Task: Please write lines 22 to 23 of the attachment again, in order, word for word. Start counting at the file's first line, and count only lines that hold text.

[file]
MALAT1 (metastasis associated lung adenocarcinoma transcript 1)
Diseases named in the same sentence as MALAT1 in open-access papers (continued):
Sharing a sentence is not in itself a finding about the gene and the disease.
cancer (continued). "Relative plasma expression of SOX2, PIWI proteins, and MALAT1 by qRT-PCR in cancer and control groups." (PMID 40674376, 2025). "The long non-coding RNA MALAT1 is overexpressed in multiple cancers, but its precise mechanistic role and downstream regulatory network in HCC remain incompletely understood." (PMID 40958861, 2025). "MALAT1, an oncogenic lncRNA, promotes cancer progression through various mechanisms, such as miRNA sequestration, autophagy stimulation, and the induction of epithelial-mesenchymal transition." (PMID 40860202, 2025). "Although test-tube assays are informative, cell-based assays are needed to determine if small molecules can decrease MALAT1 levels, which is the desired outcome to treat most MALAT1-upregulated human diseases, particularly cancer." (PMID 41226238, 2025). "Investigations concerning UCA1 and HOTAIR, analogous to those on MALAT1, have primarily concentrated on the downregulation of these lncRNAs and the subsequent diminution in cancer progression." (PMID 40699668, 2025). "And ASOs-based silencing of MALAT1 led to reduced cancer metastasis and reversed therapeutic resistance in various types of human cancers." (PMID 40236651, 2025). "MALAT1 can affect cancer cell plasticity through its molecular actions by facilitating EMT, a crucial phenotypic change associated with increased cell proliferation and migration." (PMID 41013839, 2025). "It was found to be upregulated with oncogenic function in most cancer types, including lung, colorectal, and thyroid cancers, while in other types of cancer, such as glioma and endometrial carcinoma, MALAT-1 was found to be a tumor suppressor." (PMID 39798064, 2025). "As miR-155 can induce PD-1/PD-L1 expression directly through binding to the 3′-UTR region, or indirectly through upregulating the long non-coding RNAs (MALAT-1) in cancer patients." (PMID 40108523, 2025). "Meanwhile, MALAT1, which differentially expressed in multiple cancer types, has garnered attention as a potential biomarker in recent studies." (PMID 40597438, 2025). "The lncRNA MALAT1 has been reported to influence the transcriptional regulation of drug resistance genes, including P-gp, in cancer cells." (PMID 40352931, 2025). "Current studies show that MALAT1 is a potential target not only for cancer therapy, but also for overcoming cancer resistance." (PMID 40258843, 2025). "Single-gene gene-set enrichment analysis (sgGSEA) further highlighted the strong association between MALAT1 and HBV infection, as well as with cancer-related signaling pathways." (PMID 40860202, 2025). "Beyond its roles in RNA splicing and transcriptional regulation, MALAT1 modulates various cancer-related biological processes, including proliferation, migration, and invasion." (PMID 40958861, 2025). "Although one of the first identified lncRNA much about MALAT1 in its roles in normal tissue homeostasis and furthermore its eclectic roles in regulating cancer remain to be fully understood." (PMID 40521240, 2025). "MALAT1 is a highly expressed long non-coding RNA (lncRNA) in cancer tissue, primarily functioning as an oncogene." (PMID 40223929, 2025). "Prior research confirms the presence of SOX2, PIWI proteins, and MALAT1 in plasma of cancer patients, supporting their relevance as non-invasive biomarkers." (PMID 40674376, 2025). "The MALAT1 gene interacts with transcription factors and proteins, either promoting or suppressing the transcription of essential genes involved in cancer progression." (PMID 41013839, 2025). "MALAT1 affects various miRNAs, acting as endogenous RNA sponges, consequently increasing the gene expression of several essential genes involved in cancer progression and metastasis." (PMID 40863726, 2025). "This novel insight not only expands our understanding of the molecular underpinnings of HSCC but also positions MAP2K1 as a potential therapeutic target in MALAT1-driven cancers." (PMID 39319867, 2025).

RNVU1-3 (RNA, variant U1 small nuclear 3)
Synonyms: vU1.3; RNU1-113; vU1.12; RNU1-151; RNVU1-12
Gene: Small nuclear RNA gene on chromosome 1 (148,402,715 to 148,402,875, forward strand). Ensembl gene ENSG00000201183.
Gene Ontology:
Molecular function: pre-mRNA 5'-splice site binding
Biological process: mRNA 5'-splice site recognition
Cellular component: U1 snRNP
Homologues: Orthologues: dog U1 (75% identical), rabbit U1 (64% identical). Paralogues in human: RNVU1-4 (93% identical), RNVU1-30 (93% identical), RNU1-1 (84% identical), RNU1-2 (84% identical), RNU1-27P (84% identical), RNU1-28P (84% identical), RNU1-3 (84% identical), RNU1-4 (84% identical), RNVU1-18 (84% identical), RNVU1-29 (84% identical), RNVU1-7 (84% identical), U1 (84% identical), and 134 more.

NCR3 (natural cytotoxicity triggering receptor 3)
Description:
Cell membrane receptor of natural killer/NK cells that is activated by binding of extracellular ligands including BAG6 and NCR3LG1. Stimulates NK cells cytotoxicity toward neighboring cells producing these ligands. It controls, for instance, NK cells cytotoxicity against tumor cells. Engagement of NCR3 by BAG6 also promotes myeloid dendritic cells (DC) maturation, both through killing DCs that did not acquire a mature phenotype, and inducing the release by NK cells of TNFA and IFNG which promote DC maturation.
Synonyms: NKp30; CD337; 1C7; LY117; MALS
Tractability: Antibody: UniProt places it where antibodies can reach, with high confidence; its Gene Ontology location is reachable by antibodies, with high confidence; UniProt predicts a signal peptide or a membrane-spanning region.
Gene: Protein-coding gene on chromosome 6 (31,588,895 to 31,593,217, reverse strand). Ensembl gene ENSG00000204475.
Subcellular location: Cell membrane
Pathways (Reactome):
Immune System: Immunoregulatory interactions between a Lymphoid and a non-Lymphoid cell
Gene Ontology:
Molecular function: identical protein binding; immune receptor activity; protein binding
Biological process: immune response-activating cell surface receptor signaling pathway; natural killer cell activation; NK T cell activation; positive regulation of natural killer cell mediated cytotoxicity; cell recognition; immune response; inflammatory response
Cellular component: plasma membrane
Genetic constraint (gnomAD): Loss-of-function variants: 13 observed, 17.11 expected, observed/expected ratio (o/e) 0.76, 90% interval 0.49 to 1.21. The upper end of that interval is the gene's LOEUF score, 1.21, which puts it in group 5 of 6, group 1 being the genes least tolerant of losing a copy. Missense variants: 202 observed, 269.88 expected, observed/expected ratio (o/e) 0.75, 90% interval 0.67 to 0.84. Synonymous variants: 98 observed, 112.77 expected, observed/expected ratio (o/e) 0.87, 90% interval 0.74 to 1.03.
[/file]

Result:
Gene Ontology:
Molecular function: identical protein binding; immune receptor activity; protein binding